For this past Saturday, Siim Kallas (67) aspiring for presidential candidacy had invited his generation of the 1990ies Reformists, then top businessmen plus political competitors of said era.
By now, all his guests were 15–20 years older, most of them out of active politics for quite a while. A clear pointed to the Reform cadre of liberal) politics, on whose deeds the current doers do reign. In his address, he could not have been plainer: when I founded Reform party ...
Mr Kallas presented himself as a self-appointed claimant. At least openly, Reform Party has not explicitly supported him, but its current chairman Taavi Rõivas was all ears during the speech and was among the last to leave the event, having had a lengthy talk with Mr Kallas before departing.
The ratings-sensitive Mr Rõivas was surely aware that Mr Kallas is trending up and Marina Kaljurand (53) down by the same measure.
The puzzled squirrels
Will the solo by kicking off campaign help Mr Kallas catch Ms Kaljurand in the ratings by summer? If so, the party is sure to be inclined to back him instead.
As assured by the man on Saturday, he will either be a candidate set up by Reform, or not a candidate at all. That might be a pragmatic way to leave exit door open, or direct pressure applied to party.
Speaking about pressure – what about his own ability to withstand it? Two years ago, he caved in and run. Just like today, he had then stepped forward and ventured to set up his very self. For prime minister, that time. The party told him yes, but sounded not too confident. Same today.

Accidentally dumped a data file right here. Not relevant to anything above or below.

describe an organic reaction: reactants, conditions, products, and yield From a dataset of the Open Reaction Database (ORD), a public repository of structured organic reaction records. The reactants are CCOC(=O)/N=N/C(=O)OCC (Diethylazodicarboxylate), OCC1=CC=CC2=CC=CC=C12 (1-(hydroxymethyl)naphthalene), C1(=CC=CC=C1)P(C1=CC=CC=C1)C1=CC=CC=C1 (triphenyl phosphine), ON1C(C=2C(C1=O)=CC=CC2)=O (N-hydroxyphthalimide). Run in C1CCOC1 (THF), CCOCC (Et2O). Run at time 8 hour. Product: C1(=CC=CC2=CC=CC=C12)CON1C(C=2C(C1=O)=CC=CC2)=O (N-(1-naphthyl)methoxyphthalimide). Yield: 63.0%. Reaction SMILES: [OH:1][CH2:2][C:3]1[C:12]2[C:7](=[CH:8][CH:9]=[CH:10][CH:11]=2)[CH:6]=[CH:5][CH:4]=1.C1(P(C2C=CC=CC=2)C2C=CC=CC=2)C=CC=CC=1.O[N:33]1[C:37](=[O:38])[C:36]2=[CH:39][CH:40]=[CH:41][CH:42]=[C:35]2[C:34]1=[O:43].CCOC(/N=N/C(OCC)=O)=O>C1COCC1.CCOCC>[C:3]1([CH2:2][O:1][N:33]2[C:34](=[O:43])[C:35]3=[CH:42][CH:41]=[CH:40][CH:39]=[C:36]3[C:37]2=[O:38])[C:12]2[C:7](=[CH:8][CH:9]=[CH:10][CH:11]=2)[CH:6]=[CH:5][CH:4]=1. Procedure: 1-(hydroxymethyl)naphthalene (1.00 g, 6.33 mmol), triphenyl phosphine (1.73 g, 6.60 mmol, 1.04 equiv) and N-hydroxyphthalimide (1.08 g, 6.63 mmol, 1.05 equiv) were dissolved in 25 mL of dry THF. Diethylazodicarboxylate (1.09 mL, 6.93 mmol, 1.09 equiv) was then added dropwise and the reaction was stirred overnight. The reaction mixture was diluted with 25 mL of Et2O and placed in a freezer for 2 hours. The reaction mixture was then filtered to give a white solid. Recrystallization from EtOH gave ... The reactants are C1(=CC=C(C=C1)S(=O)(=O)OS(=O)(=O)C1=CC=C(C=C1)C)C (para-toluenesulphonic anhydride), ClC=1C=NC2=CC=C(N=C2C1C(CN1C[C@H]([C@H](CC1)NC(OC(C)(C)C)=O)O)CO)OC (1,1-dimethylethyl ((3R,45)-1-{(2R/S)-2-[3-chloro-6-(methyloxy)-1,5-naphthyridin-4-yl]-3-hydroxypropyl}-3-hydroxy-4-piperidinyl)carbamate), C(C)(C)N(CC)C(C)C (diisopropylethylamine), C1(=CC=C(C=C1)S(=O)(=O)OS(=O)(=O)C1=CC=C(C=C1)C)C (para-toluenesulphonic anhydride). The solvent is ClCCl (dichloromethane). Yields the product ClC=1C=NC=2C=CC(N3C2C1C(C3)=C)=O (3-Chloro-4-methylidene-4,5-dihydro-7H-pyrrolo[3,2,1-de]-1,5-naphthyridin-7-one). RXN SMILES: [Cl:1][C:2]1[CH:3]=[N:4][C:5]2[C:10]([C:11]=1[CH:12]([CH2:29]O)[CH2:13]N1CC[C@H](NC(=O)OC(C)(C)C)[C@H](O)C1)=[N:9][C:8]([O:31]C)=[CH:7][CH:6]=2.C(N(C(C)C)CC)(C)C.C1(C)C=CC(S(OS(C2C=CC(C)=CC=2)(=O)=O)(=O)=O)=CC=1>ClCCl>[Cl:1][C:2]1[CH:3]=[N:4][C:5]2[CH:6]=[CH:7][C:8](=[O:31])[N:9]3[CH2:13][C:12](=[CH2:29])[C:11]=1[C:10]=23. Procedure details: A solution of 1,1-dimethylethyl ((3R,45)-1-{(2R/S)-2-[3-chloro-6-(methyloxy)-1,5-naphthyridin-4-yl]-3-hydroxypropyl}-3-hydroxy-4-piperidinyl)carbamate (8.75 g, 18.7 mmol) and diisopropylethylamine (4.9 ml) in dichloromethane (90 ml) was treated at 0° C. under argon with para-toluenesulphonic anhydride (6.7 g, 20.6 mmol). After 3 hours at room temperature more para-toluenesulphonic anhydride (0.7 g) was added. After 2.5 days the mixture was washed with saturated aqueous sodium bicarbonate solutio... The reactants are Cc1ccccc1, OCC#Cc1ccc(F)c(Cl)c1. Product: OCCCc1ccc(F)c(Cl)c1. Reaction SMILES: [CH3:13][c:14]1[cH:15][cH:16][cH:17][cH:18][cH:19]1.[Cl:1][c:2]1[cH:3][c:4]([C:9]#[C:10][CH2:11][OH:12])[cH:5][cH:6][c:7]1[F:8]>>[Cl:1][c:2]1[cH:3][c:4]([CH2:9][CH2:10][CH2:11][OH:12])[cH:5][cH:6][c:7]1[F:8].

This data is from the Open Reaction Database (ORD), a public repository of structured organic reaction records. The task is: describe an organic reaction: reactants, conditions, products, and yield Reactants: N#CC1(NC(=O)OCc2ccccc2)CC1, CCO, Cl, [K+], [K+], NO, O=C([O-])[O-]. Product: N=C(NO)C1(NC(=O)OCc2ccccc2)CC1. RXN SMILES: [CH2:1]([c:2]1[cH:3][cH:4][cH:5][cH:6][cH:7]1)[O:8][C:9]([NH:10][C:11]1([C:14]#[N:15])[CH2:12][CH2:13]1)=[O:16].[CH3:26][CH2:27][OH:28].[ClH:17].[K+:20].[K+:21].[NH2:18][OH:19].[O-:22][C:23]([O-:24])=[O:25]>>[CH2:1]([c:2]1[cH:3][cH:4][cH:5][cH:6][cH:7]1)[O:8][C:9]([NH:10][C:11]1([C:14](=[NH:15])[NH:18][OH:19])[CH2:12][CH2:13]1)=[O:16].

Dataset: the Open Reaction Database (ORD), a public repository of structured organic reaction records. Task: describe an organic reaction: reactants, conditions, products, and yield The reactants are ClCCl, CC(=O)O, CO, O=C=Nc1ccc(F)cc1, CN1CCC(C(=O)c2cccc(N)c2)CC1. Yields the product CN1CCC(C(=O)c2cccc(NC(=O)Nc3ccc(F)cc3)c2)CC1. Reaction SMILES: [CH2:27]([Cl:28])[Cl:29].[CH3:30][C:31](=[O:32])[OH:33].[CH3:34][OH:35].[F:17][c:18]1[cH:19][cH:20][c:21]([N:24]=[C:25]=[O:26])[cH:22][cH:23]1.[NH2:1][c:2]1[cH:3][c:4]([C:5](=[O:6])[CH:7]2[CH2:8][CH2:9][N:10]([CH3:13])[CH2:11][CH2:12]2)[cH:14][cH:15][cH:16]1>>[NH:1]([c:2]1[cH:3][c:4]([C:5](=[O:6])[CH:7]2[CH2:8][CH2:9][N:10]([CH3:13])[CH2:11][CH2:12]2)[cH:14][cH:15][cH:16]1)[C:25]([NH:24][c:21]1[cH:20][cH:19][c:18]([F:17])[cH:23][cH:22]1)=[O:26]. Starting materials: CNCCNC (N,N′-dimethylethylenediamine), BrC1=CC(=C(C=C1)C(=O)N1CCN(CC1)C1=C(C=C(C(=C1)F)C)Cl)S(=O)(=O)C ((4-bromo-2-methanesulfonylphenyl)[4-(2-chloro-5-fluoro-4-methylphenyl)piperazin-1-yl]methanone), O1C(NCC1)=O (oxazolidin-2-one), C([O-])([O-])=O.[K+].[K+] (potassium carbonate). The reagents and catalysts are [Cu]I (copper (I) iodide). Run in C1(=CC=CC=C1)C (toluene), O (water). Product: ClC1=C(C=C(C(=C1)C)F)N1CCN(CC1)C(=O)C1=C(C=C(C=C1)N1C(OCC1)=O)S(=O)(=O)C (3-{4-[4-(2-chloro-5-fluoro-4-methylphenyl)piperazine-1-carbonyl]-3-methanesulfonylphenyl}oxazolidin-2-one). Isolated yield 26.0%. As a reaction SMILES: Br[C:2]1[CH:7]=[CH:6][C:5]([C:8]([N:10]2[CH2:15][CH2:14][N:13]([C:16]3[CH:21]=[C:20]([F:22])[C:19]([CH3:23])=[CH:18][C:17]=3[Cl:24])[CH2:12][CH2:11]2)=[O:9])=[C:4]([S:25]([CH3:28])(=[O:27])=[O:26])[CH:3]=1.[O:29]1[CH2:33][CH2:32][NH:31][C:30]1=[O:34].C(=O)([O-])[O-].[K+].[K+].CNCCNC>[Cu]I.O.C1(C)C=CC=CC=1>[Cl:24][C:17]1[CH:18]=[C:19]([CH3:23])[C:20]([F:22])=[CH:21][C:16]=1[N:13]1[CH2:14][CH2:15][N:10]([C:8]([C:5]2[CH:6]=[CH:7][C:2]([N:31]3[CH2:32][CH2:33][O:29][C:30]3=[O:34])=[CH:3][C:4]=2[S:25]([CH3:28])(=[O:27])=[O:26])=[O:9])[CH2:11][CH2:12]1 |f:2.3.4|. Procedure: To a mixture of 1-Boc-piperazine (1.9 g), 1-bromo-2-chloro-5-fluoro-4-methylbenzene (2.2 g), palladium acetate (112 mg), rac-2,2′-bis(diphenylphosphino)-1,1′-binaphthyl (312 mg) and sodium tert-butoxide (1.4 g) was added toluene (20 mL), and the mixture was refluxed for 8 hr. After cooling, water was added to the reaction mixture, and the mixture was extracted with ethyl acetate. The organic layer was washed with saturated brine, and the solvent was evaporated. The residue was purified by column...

How long will the rest of the political landscape be waiting? In a way, one is in place as EKRE has hinted strongly regarding their chairman Mart Helme. Who would not be difficult to enter into the game once the election heads outside the Riigikogu for round two. Which is highly likely.
Since Estonia regained its independence, always at the presidential elections we’ve had a clear-cut favourite and forerunner. Arnold Rüütel in 1992, Lennart Meri in 1996, Mr Rüütel still running in 2001 and 2006. Toomas Hendrik Ilves in 2006 and in 2011.
Not so in 2016. In some ways it might be Mr Kallas. Overhearing two old buddies at the event, having this conversation. «Remember a time when Siim [Kallas] didn’t want to be President?» «Not... really.»
Among the others, Mr Kallas at least remains the only and lonely who has dared to stick his head out and no longer plays the «don’t know, haven’t decided, and pursuant to law one cannot actually decode about running for president» game.
In the fall we shall know: was he restless or actually wise, grabbing what he presumed to be his.